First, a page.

The Summer Guest

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Format:

Vendor: Harper Perennial


ISBN: 1443446823

ISBN-13: 9781443446822

Number of Pages: 400

Dimensions: 8.00 × 5.31 (inches)

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The translator of The Elegance of the Hedgehog, Alison Anderson, delivers a remarkable literary novel—with a stunning conclusion—inspired by historical events, in which a diary weaves together the lives of three women: a dying doctor who befriends Anton Chekhov in the late 19th century, a modern-day London book editor and the woman she hires to translate the diary into English

In 1888, illness forces a young Ukrainian doctor, Zinaida Mikhailovna, into premature retirement on her family’s rural estate. When a St. Petersburg family rents their guest house for the summer, Zinaida—newly blind from the condition that will eventually kill her—befriends the son, Anton Pavlovich. He is a writer of modest but growing fame who will soon be known to the world simply as Chekhov, an author renowned for his mastery of the short story . . . and for the fact that he never published a novel.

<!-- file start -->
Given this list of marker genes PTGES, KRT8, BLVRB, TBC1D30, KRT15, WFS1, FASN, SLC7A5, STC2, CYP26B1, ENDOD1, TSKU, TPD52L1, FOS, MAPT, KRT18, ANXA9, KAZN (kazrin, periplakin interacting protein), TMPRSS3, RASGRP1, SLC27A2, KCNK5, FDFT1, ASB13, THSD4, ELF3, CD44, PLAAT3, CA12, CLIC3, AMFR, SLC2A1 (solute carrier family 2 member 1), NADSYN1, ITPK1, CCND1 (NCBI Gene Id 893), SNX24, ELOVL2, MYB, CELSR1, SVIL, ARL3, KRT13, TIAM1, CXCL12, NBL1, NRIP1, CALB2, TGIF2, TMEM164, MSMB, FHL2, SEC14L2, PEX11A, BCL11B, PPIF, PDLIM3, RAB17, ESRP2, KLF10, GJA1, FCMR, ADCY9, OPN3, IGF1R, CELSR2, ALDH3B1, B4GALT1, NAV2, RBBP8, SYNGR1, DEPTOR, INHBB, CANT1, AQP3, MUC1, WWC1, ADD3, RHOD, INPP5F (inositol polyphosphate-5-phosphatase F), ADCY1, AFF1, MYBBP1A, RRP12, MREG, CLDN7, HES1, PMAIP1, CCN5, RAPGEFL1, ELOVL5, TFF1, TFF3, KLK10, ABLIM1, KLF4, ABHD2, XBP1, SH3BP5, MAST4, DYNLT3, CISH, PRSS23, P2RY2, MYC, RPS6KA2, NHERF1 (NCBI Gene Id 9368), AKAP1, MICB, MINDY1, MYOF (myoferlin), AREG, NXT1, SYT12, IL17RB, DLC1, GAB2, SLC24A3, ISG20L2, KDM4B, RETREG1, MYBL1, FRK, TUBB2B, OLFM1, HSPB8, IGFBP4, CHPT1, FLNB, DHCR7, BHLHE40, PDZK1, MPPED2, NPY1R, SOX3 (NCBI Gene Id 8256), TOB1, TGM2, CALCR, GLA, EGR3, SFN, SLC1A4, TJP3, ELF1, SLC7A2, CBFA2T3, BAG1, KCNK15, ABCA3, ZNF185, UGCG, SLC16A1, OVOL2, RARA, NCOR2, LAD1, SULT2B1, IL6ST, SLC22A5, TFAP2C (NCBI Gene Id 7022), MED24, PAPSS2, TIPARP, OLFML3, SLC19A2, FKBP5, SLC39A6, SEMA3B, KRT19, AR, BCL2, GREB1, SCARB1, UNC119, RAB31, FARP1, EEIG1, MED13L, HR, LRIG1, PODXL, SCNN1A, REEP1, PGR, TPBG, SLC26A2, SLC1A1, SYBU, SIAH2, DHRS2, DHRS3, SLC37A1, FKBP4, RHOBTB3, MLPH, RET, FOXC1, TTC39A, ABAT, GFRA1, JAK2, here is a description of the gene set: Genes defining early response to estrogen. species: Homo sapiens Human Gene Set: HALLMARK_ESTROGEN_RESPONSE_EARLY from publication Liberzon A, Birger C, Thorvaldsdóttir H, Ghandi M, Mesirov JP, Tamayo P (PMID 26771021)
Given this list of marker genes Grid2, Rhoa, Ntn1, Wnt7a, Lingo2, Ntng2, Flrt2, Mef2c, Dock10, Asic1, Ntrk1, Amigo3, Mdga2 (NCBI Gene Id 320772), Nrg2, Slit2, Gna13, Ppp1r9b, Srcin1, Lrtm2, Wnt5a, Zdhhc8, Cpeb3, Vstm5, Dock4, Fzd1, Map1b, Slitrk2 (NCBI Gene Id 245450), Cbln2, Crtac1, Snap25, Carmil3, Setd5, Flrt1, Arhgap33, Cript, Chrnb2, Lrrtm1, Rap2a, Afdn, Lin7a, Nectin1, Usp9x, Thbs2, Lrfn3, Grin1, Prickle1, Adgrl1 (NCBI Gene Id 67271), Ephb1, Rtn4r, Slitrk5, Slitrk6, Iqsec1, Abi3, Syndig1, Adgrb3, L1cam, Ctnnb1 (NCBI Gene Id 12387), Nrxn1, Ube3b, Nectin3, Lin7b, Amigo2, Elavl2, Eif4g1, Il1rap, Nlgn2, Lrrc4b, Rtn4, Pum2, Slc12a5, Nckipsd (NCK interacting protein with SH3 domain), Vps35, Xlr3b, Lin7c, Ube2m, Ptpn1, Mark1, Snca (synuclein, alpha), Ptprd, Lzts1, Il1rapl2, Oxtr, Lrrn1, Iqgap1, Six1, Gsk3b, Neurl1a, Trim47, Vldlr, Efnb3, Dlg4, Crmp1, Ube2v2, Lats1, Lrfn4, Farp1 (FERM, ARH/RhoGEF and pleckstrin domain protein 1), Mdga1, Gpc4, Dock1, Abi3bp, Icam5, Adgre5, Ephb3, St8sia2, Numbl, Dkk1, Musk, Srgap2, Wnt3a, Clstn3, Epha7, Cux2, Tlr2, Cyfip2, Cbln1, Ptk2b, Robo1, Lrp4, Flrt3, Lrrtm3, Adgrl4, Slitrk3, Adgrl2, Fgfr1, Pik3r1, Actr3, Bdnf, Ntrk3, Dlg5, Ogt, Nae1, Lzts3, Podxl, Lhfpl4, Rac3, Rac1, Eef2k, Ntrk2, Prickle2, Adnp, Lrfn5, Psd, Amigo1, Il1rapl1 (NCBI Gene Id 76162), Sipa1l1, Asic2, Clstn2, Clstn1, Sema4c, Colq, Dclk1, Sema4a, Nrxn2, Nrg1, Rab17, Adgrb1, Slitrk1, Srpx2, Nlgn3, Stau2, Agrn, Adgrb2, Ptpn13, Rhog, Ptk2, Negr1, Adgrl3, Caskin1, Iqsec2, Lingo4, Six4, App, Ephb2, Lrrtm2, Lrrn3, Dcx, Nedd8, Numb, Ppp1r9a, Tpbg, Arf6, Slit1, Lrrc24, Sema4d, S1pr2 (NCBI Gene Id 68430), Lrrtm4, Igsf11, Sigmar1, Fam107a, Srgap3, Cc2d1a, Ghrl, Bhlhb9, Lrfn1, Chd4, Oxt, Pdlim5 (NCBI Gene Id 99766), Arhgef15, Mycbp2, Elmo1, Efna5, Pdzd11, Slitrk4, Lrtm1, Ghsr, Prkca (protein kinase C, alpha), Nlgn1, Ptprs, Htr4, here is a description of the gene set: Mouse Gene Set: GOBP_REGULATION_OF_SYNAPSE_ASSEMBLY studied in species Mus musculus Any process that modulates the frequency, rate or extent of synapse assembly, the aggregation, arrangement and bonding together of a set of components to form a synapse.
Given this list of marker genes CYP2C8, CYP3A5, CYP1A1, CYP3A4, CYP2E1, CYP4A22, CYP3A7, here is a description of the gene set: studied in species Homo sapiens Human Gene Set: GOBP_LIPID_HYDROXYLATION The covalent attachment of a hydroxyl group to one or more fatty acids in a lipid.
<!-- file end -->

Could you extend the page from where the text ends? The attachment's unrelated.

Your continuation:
In the frigid winter of 2014, Zinaida’s diary lands in translator Ana Harding’s inbox, sent by the proprietor of a small London publisher. Katya Kendall hopes to rescue the failing press, and her failing marriage, by publishing an English translation. Ana accepts the low-paying project as a distraction from her own professional and romantic disappointments, and is soon consumed by Zinaida’s intense, introspective narrative of two summers spent with the Chekhovs as she confronts her death. The diary contains tantalizing hints that Chekhov wrote a novel that was inspired by Zinaida during their time together, and Ana becomes obsessed with tracking it down. But as her search intensifies, she realizes the hidden novel is just one of several mysteries surrounding the diary.

This historical narrative is framed around fragments of truth: Zinaida was real. The eldest daughter of the Lintvariov family—Ukrainian landowners who rented a cottage to the Chekhovs in 1888—was indeed afflicted by a brain tumour. Chekhov wrote to his friend Aleksey Suvorin about her and her stoic acceptance of her fate. He also wrote her obituary.

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